LONDON — The BBC has just published how much its 96 biggest stars get paid.
The glut of information, made public alongside its 2016/17 annual report, reveals that the BBC’s five best-paid TV and radio names are:
- Chris Evans: £2.2 million-£2.25 million
- Gary Lineker: £1.75 million-£1.8 million
- Graham Norton: £850,000-£900,000
- Jeremy Vine: £700,000-£750,000
- John Humphrys: £600,000-£650,000
All 96 stars on the list earn more than £150,000 a year, which is the same salary as Prime Minister Theresa May.
Precise pay cheques have not been published. Instead, household names are categorised into £50,000 bands, giving us a pretty good idea of how much they take home, if not the whole picture.
The full list is pictured below, while a more detailed run-down of the BBC’s 20 best-paid stars is available here.
The disclosure is not the whole picture. It does not include stars paid through commercial arm BBC Worldwide, such as “Top Gear” host Matt LeBlanc, or those who work for the broadcaster through independent production companies. So, for example, we don’t know how much Benedict Cumberbatch makes for playing Sherlock Holmes.
This also means that the full earnings of some stars are not listed. Graham Norton’s pay, for example, is likely to be much higher, but because he probably pockets some of the production fee for “The Graham Norton Show” from his production company So Television, this is not captured in the BBC list.
The huge gender pay gap
The disclosure has, however, blown open a damaging subplot for the BBC, exposing a huge gender pay gap. Only a third, or 34, of the BBC’s 96 highest earning stars are women.
The broadcaster’s best-paid woman is “Strictly Come Dancing” presenter Claudia Winkleman, who collects an annual salary of between £450,000 and £500,000. This is two bands higher than her co-host Tess Daly, who takes home between £350,000 and £400,000, although Winkleman does have a Radio 2 show.
The second highest paid woman is “The One Show” host Alex Jones, who makes anything from £400,000 to £450,000.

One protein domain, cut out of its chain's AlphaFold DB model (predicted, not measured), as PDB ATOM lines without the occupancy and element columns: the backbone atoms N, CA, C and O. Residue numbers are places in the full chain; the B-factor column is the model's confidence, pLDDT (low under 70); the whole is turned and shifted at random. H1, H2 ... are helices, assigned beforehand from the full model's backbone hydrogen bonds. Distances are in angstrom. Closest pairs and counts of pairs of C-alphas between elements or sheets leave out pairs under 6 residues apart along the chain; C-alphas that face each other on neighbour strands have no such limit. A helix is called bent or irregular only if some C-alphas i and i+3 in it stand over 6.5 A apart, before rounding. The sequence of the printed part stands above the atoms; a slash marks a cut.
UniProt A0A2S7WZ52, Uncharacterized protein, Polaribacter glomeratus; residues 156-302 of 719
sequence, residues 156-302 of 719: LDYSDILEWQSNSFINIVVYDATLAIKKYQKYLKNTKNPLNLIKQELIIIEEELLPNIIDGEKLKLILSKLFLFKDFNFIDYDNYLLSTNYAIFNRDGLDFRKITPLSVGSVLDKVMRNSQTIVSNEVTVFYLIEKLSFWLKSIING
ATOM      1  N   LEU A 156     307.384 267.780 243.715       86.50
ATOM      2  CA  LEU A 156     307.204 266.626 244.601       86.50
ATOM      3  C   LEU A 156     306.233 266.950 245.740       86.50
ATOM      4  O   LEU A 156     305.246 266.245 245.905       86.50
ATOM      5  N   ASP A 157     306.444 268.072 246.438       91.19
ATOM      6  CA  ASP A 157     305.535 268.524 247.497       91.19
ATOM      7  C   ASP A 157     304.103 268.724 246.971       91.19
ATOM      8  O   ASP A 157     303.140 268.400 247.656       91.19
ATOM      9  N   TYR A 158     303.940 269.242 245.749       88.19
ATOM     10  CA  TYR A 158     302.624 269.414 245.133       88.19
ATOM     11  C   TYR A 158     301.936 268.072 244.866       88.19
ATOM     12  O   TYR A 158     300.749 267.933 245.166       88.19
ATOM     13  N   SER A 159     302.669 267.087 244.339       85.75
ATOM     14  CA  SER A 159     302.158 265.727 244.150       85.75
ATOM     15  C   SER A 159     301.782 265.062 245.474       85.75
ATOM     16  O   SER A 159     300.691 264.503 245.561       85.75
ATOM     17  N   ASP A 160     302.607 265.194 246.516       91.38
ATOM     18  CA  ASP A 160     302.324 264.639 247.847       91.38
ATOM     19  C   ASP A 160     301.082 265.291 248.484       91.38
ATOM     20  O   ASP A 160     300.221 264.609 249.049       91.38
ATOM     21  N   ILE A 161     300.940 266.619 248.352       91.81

Compare this to the highest earning man, Chris Evans, who takes home around £2.5 million for hosting the Radio 2 breakfast show and “Top Gear” last year.
BBC director general Tony Hall admitted this pay gap is not good enough and said the organisation must get better. “The disclosures highlight the need to go further and faster on issues of gender and diversity,” he told staff on Tuesday, according to an internal memo seen by Business Insider.
Overall, the BBC pointed to progress it has made to cut its talent bill.
It paid presenters and actors £194 million in the 12 months to the end of March this year, which was down 2% on £198 million the previous year. Within this, the bill for top talent (those who earn more than £150,000) was down 10% to around £28.6 million year-on-year.
The BBC signed off on around 43,000 talent contracts over the course of its financial year. Less than a quarter of 1% were paid more than £150,000, the broadcaster said.
The BBC says its needs to spend millions on stars
Hall was unapologetic for spending big on stars. “We need to employ the very best,” he told staff on Tuesday. “Talented people in front of the camera or microphone are critical for our relationship with audiences.”
He added that the BBC does not take its duty to spend public money “lightly,” making clear: “We’re not afraid to walk away if money becomes an issue.”
The BBC is publishing star pay after the government asked it to be more transparent about the way it spends its £3.7 billion income from TV licence fee payers.
The BBC tried to fight off the transparency measures. Director general Hall said it could lead to inflation in star pay and “will not make it easier for the BBC to retain the talent the public love.”
But the government prevailed last year as part of negotiations to renew the BBC’s 11-year operating agreement, known as its Royal Charter.